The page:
My dad and stepmother died together. They died on a beach along a river, thousands of miles from me, miles away from anyone else, in Alaska's remote and wild Arctic wilderness. They died when a grizzly bear rampaged through their quiet riverside camp and killed them.
Their journey started, I think, with whatever piece inside of each of us longs for something more, aches to connect, prompts us to be brave enough to search, and it ended in its longing, its search, its connection, the place where mine began.
My father and stepmother moved to the wilds of Alaska independently in the 1960s and 1970s. They began adventuring on remote wild Arctic rivers in their 50s. They made their final entries in a waterproof river journal and snapped the last pictures on a tiny camera two days before celebrating their 16th anniversary. The official date of their death is the date their bodies were recovered, June 25, 2005. My dad was 61. My stepmom was 58.
One year later, a flight from Fairbanks, Alaska took me to Kaktovik, a tiny Inupiat village on a barrier island off the northeastern coast of Alaska. From Kaktovik, I flew in a Cessna south to Grasser's Airstrip, the furthest accessible landing point. And I climbed onto a blue rubber raft, and pushed off into the waters of the same river. The arid limestone peaks of the Romanzov Mountains rose on either side of the wide valley and at first I thought the wild vastness of it all might crush me, and then I felt it embrace me instead.
I came to see the place where my father and stepmother had died. I came to experience it for myself, to come to terms with this thing that had ripped through my life and left it in shreds. I came to try to stitch the pieces back together, understand what new picture they might make, see what might be beautiful about it. I had my father and stepmother's journal, and the river took me to each of their campsites. I took a plastic bag with a round wafer and a small plastic bottle with a sip of syrupy wine to the site where they had been killed. I finished the trip. These things did not make everything better. They were not the final things I needed to do. Finishing my father and stepmother's trip was something that made me understand that the best I could do was to wait and to witness.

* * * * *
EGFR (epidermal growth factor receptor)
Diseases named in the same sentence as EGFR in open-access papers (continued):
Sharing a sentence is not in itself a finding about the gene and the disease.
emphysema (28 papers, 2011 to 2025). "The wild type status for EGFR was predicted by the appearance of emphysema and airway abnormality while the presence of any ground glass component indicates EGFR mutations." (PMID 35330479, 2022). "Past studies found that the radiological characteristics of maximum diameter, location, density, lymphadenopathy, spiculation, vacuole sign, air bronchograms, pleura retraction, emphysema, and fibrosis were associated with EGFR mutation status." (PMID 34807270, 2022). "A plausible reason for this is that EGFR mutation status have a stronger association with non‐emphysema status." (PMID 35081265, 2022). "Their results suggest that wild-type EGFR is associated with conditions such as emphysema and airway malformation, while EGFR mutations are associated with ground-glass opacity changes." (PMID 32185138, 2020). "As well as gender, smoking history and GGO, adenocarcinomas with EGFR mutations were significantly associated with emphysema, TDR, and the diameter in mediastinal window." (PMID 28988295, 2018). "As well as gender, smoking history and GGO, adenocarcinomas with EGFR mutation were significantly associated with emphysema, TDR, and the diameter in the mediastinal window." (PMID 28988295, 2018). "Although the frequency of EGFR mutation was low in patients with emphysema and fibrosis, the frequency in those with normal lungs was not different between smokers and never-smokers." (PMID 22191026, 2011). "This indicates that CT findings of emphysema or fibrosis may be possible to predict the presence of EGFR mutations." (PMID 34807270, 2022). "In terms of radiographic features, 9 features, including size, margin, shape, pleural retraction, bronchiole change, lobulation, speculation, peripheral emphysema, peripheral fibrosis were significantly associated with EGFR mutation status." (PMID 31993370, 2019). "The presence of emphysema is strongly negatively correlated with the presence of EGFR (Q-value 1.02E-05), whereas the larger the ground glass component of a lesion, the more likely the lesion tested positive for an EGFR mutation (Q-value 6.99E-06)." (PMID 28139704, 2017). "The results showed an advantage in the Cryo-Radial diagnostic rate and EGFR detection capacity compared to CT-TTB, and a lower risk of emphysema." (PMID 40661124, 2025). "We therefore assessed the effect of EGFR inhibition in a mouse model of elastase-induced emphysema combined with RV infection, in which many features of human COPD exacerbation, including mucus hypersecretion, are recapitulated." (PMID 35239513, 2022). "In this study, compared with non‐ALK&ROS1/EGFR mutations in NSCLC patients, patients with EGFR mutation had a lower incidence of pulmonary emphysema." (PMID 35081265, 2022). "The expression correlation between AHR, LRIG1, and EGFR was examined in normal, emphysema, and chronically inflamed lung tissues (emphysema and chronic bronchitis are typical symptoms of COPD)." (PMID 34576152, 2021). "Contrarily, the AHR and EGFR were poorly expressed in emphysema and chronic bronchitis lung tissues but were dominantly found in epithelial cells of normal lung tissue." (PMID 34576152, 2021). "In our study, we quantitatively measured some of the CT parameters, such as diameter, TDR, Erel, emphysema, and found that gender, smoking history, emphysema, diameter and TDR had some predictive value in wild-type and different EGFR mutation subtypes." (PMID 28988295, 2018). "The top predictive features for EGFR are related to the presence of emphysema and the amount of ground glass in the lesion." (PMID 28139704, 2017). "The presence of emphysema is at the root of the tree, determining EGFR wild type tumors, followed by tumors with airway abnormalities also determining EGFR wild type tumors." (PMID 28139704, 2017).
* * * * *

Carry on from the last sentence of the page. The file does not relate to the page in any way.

When I'd sat at the keyboard putting together the funeral bulletin, I'd been insistent that it acknowledge resurrection. I thought it was the right thing to do, and wanted to do things right. That's what the Christian faith was all about, even if I didn't feel it. I gave one of the eulogies, trying to force cheer into my voice, and felt it fall flat. I hoped it made me seem strong enough to be worthy of my father's love, or of loving my father.
In the months after my father and stepmother died, I moved through shock and horror with a shuffling resolve. I reengaged with the Episcopal church of my youth, connecting with the patterns and power of the liturgy in new ways. The Eucharist assumed a pressing immediacy. The communion of saints became real. That winter, I sang the Mozart Requiem with the Seattle Symphony directed by Itzhak Perlman. Still, the Arctic beckoned. Perhaps it beckoned because of the violence of the attack. Because of the remoteness. Because of the seeming agency of an animal. The nature of the attack pulled me to the furthest reaches of creation in that faraway shore, to plumbing depths of darkness under a midnight sun.
It was in the writing of "North of Hope" that the realization came. I wrote knowing I was missing something. I'd worked so hard to do the right thing. I was almost to copy edits when the realization hit me. I had been trying too hard to focus on the joy of resurrection, but I hadn't acknowledged Good Friday. Christ had to die to be able to rise again. I'd envied the Jewish set of expectations for the mourner to say Kaddish, a prayer of praise, and yet the Eucharist, which had become so important to me in its communion of saints, came from the Greek "eucharistos" meaning thanksgiving. I had a weekly call to the table. And an allowance for lament. The invitation saturates the Old Testament, but even in the New Testament, lament is part of the walk of faith. Christ not only weeps for his dead friend but, dying on the cross, cries out: My God, my God, why have you forsaken me? The psalmist, the prophets and Christ trusted God with their despair. I despaired and learned to trust.